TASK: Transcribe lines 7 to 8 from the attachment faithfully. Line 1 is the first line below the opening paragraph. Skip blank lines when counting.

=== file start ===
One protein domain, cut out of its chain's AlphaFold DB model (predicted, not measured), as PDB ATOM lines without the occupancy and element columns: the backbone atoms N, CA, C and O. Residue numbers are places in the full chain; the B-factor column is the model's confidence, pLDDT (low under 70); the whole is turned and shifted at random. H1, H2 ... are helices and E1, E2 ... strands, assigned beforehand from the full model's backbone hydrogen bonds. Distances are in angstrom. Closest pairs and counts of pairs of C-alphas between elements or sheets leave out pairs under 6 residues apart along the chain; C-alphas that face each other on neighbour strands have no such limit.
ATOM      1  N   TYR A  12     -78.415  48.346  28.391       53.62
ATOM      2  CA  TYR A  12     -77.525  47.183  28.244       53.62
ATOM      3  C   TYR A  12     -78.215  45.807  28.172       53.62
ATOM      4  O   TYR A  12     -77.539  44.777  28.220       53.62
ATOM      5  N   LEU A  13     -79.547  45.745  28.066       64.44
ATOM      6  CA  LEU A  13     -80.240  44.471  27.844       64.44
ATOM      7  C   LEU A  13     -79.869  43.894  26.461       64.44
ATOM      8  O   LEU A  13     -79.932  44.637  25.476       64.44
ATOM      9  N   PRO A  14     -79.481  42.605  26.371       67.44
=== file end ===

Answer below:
ATOM      7  C   LEU A  13     -79.869  43.894  26.461       64.44
ATOM      8  O   LEU A  13     -79.932  44.637  25.476       64.44